TIGAY, JEFFREY H(OWARD) (1941– ), U.S. Bible and ancient Middle East scholar. Born in Detroit, educated at Columbia University (B.A. 1963), the Jewish Theological Seminary of America (M.H.L., rabbinical ordination 1966), and Yale (Ph.D. 1971), Tigay taught from 1971 at the University of Pennsylvania, where he was the Ellis Professor of Hebrew and Semitic Languages and Literatures and graduate chair of the Department of Near Eastern Languages and Literatures. He was the chairman of the Jewish Studies Program (1995–98) and a visiting professor at the Jewish Theological Seminary. He was a scholar in residence of the Jewish Publication Society and a fellow of the Institute for Advanced Studies of the Hebrew University, Jerusalem, and the Center for Judaic Studies at the University of Pennsylvania.
Tigay is widely recognized as a leading Bible scholar and historian. His work on the Gilgamesh epic has been described as "groundbreaking," and his critical, historically informed line-by-line commentary on Deuteronomy, probably his best-known work, is erudite and comprehensive. Tigay believes that the book was written by conservative religious elements to oppose tendencies toward assimilation promoted by the upper classes in the eighth–seventh centuries B.C.E.; his discussion considers linguistic development, literary sources, the evolution of ideas, comparative legal codes, previous commentaries, and much else. Tigay has also been recognized as an outstanding teacher.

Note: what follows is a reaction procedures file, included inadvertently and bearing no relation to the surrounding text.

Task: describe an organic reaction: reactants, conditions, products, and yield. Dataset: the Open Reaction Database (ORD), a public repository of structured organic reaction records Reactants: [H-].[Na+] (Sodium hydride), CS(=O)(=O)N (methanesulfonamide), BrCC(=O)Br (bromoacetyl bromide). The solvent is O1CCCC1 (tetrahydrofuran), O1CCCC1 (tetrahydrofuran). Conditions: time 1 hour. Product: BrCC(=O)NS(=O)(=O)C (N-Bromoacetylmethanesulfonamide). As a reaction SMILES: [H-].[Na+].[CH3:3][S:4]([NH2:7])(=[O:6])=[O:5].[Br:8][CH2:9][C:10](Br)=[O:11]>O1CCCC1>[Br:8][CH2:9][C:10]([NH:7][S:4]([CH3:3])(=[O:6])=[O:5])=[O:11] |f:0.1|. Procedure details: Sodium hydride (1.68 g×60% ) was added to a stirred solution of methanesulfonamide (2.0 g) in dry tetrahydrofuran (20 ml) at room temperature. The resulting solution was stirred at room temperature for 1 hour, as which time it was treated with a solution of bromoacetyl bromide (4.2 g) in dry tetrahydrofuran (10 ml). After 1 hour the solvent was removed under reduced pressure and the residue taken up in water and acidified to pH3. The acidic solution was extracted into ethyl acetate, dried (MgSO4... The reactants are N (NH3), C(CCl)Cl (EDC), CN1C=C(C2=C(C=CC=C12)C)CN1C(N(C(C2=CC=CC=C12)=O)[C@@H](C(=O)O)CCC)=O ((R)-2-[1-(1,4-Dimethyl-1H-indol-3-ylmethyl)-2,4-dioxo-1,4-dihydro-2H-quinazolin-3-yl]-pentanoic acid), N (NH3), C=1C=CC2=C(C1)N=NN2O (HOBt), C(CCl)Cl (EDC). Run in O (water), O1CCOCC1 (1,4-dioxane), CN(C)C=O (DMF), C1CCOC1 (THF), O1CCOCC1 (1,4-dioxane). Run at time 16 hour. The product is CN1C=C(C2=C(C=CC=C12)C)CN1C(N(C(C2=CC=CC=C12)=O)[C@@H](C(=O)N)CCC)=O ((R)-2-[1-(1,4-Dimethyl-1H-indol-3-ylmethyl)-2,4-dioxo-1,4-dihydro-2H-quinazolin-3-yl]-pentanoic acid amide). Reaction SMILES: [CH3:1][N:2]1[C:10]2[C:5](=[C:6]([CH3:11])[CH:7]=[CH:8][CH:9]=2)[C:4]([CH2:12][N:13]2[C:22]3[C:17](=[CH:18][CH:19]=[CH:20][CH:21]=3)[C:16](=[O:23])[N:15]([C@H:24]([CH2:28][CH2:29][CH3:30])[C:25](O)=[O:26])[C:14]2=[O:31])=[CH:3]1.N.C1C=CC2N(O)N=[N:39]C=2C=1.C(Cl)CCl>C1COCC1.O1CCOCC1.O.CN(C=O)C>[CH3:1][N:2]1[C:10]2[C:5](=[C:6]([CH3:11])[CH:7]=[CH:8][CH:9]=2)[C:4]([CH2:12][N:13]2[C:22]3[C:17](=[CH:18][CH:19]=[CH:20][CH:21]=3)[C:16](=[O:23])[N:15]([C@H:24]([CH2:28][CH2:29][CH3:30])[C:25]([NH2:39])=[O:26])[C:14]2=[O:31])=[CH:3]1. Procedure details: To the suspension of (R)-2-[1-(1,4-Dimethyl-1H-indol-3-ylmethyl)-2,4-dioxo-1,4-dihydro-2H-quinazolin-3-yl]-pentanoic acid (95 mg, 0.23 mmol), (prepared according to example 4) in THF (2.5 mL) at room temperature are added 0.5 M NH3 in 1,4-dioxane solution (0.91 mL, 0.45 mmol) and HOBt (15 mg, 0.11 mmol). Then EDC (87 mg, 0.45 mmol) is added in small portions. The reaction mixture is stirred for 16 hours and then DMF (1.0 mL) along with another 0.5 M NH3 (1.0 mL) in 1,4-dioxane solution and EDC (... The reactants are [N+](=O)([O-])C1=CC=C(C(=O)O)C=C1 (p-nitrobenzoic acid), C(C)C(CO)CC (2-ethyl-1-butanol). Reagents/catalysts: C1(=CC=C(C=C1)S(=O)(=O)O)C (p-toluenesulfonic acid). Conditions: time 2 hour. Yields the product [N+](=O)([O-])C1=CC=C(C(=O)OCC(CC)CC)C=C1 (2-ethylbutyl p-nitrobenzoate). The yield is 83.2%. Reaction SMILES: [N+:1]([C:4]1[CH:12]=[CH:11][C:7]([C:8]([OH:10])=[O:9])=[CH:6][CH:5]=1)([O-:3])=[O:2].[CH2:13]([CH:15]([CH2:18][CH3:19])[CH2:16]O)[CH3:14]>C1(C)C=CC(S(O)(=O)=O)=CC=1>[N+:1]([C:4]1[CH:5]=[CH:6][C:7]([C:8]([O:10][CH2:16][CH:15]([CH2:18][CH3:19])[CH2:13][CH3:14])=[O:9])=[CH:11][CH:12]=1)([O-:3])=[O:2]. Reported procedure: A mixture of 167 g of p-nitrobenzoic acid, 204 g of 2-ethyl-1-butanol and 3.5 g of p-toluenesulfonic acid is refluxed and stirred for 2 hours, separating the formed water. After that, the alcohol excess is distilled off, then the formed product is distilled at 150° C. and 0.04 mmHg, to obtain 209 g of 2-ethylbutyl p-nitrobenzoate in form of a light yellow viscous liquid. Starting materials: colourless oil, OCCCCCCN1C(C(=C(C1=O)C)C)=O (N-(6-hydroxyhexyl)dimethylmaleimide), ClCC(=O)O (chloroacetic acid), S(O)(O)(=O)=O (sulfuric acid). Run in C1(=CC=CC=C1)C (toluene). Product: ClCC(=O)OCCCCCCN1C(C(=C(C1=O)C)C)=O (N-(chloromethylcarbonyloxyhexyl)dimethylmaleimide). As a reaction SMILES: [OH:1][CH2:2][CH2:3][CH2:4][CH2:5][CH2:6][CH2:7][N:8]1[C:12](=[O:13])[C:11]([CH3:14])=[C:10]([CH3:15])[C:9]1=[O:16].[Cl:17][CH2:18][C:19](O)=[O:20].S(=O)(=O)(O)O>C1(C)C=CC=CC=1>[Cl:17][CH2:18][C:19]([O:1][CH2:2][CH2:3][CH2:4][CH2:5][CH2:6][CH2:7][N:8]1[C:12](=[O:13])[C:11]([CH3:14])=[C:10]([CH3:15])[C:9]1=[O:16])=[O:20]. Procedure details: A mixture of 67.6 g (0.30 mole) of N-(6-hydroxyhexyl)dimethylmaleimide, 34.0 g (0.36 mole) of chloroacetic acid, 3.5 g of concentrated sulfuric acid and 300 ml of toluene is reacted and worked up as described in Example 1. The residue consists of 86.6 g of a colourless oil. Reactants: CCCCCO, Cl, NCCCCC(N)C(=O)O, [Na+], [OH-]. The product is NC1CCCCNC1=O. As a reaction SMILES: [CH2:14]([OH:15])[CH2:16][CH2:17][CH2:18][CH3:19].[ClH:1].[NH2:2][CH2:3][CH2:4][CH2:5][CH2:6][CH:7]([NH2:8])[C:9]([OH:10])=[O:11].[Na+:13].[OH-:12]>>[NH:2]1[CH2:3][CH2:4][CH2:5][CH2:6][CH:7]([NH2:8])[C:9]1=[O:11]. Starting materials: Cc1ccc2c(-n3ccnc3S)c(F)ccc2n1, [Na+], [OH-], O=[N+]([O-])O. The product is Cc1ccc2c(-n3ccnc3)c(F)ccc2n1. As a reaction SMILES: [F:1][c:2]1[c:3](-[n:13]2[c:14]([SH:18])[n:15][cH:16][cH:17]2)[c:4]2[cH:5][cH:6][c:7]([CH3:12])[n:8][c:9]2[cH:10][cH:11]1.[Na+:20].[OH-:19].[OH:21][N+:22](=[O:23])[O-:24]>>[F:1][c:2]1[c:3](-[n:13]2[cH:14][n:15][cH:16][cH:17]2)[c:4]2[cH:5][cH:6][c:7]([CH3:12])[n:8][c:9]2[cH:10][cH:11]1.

Tigay's principal publications are The Evolution of the Gilgamesh Epic (1982), Empirical Models for Biblical Criticism (principal author and editor, 1985), You Shall Have No Other Gods: Israelite Religion in the Light of Hebrew Inscriptions (1986), and The JPS Torah Commentary: Deuteronomy (1996). He also co-edited Judah Goldin's Studies in Midrash and Related Literature (with Barry L. Eichler, 1988) and Tehilla le-Moshe: Biblical and Judaic Studies in Honor of Moshe Greenberg (with M. Cogan and B.L. Eichler, 1997). Tigay is the author of the commentary on Exodus in the Oxford Jewish Study Bible (2003) and has published numerous scholarly articles, contributions to symposia and reference works, and reviews. Among his many essays is a 1999 debunking of the recent craze for *Bible Codes as a modern form of bibliomancy.